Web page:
The Texas Supreme Court issued opinions in three cases with today’s orders list. It also chose one new petition to be argued this fall.
The issues the Court addressed today included: (1) when the constitutional ratio for exemplary damages has to be applied and when it can be exceeded (the cattle-rustling case), (2) when litigation has to be stayed for arbitration of a related issue, and (3) another application of City of Waco v. Kirwan, about the government’s duties as a landowner.
Justice Lehrmann, who was sworn in on Monday, did not participate in these three decisions.
Exemplary damage ratios applied to cattle rustling; corporate liability for exemplary damages
Thomas O. Bennett, Jr. and James B. Bonham Corp. v. Randy Reynolds, No. 08-0074 (docket and briefs)
For this case, I’ll borrow the summary of the Court’s Staff Attorney for Public Information. The background:
The principal issues in this dispute over cattle belonging to one rancher allegedly sold by another are (1) whether $1.25 million in punitive damages violates due process when actual damages were $5,300 and (2) whether agency principles support punitive damages against a corporation for its president’s acts. In this case Reynolds sued Bennett and Bonham Corp. for conversion, alleging Bennett sold Reynolds’ cattle found on the corporation’s land. Bennett’s daughters own the corporation. Bennett, the president but not a shareholder, lives on the corporate property and runs his own cattle on it without charge. The court of appeals affirmed the punitive damages.
The Supreme Court HOLDS that (1) punitive damages were justified but that awarded on a combined 235-to-1 ratio to actual damages violated due process and (2) the corporation was liable for exemplary damages because Bennett, as a corporate vice-principal, authorized and approved his own act of converting the cattle, satisfying Civil Practices and Remedies Code section 41.005(c)(1)’s allowance for such damages if the corporation authorized doing and manner of the tort.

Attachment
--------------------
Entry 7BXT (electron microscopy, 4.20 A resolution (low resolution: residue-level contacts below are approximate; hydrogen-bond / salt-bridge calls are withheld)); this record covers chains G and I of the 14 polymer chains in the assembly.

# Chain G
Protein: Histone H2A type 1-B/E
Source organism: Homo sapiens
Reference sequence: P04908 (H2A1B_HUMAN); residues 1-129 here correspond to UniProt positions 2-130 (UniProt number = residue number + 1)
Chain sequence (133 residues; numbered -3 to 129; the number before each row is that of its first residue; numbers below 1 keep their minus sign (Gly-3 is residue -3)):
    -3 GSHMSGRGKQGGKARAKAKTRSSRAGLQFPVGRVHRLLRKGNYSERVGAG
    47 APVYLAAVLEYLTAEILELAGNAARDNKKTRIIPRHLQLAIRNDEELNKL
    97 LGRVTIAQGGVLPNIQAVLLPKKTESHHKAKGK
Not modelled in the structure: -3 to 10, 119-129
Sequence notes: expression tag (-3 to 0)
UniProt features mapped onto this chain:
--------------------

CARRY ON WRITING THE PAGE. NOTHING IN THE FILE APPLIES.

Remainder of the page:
The question whether punitives were justified on this record:
¶ Reprehensibility. Bennett’s alleged extra-conversion misdeeds (at least most of them) count properly toward reprehensibility, as they relate back to the underlying theft and sought to extend and exacerbate harm to Reynolds. As a general matter, exemplary damages are not meant to redress wrongdoing that occurs in litigation, but to redress wrongdoing that results in litigation. A reprehensibility analysis can therefore consider, to some extent, surrounding circumstances beyond the underlying tort. Some of Bennett’s furtive actions may go to motive, underscore the parties’ animosity, shed light on provocation, demonstrate deliberateness and culpability and otherwise show heightened reprehensibility. In short, most of Bennett’s non-theft wrongdoing, while perhaps separately redressable via court-ordered sanctions or other legal proceedings, is sufficiently entwined with the theft to enter the exemplary-damages calculus.
Whether the “ratio” for punitive damages has to be applied, given this context:
¶ Ratio analysis. Facts of this case are not meaningfully distinguishable from those in Gullo Motors v. Chapa. Under the first four reprehensibility factors, as interpreted in Gullo Motors, Bennett’s conduct did not cause physical harm, did not endanger the health or safety of others, did not involve repeated actions and did not threaten financial ruin. Only the fifth factor favors exemplary damages, in that Bennett’s conduct was the result of “intentional malice” rather than mere accident. Both ratios were constitutionally excessive.
Whether Bennett’s corporation could also be liable for exemplary damages:
¶ Corporate liability. The corporation cannot be liable for exemplary damages if the vice-principal’s misconduct occurred while he was acting in a personal capacity unrelated to his authority as a corporate vice-principal. But in this case Bennett used corporate authority over corporate employees, on corporate land, to convert cattle using corporate equipment. Ample evidence shows that Bennett was acting in a corporate capacity.